A Tunisian graduate whose attempted suicide set off violent protests over unemployment across the North Africa nation has died.Mohammed Bouazizi, 26, sold fruit and vegetables illegally in Sidi Bouzid because he could not find a job.
Last month he doused himself in petrol and set himself alight when police confiscated his produce because he did not have the necessary permit. (BBC http://www.bbc.co.uk/news/world-africa-12120228)
It is a tragic story from Tunisia, one that quite literally sparked a major upheaval in the Middle East. He was reportedly slapped by a market's inspector, the latest episode in a long litany of abuse at the hands of others. For Mohammed it was the last straw, exacerbated, no doubt, by the fact that his abuser was a woman. The public slap had humiliated him!
I was thinking about this story as I prepared my sermon for Sunday last on Matthew chapter 5vs 38ff. We tend to see 'An eye for an eye' as a barbaric law of bloodshed, but it was a law mediated by judges to introduce mercy into a society that looked to retaliate in the face of wrong doing.
Jesus went even further. As Christians we are called by Him, not to limit our retaliation, but to turn away from it altogether. To slap someone on the right cheek would be to slap them with the back of your hand, it was a calculated insult. Jesus taught that we were to turn the other cheek. We are to reject retaliation. We might not all retaliate physically, but we do tend to dwell on the perfect rebuttal. The only problem is that our wisdom in forming such a rebuttal only seems to work an hour after we needed it to kick in!
These verses have been much in my mind as I have prayed about them and as I wrote the sermon. I have taken a little more time to reflect on because they have really challenged me. Living in a society dominated by rights at the cost of responsibility, we have much to learn from this passage.
Maybe you'll join me on reflecting on these verses and asking yourself how they might apply in your life and relationships.
Matthew 5:38-48 (New International Version, ©2010)38 “You have heard that it was said, ‘Eye for eye, and tooth for tooth.’ 39 But I tell you, do not resist an evil person. If anyone slaps you on the right cheek, turn to them the other cheek also. 40 And if anyone wants to sue you and take your shirt, hand over your coat as well. 41 If anyone forces you to go one mile, go with them two miles. 42 Give to the one who asks you, and do not turn away from the one who wants to borrow from you.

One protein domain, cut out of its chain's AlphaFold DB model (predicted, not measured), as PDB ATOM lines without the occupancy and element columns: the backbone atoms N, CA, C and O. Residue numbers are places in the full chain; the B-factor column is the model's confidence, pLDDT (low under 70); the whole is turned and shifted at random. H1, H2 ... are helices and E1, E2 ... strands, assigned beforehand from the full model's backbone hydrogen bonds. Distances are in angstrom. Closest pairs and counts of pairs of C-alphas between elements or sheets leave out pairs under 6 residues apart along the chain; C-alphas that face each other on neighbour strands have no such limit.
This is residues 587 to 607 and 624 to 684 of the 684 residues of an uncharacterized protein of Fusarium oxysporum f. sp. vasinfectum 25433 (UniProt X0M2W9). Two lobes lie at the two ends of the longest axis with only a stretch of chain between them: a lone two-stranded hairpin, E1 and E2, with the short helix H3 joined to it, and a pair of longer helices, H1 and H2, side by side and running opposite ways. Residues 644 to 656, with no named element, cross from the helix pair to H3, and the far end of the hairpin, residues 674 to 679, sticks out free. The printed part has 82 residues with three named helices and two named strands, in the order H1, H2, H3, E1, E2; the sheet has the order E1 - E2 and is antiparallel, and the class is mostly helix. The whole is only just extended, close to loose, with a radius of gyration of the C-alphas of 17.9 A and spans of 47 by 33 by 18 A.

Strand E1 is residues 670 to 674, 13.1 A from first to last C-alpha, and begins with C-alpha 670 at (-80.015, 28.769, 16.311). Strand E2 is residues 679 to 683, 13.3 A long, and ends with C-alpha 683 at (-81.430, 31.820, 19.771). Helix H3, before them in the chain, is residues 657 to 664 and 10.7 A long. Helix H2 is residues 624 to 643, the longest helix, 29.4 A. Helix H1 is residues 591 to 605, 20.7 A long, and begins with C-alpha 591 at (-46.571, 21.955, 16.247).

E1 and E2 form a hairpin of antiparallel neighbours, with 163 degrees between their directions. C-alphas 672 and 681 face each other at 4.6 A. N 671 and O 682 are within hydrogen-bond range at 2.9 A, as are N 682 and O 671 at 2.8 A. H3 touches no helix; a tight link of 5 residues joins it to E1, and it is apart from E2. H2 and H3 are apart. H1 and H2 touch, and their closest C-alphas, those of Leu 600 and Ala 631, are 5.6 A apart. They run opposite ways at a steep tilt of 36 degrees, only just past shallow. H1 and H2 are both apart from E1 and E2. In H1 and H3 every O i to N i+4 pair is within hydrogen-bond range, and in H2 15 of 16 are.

43 “You have heard that it was said, ‘Love your neighbor and hate your enemy.’ 44 But I tell you, love your enemies and pray for those who persecute you, 45 that you may be children of your Father in heaven. He causes his sun to rise on the evil and the good, and sends rain on the righteous and the unrighteous. 46 If you love those who love you, what reward will you get? Are not even the tax collectors doing that? 47 And if you greet only your own people, what are you doing more than others? Do not even pagans do that? 48 Be perfect, therefore, as your heavenly Father is perfect.
This beautiful piece on mercy is from The Merchant of Venice, first performed in 1596 and published in 1600, when Portia speaks to Shylock in Act IV, Scene I.
It droppeth as the gentle rain from heaven
Upon the place beneath. It is twice blest:
It blesseth him that gives and him that takes.
Tis mightiest in the mightiest; it becomes
The throned monarch better than his crown.
His scepter shows the force of temporal power,
The attribute to awe and majesty,
Wherein doth sit the dread and fear of kings.
But mercy is above this sceptered sway;
It is enthroned in the hearts of kings;
It is an attribute of God himself;
And earthly power doth then show like God's
When mercy seasons justice.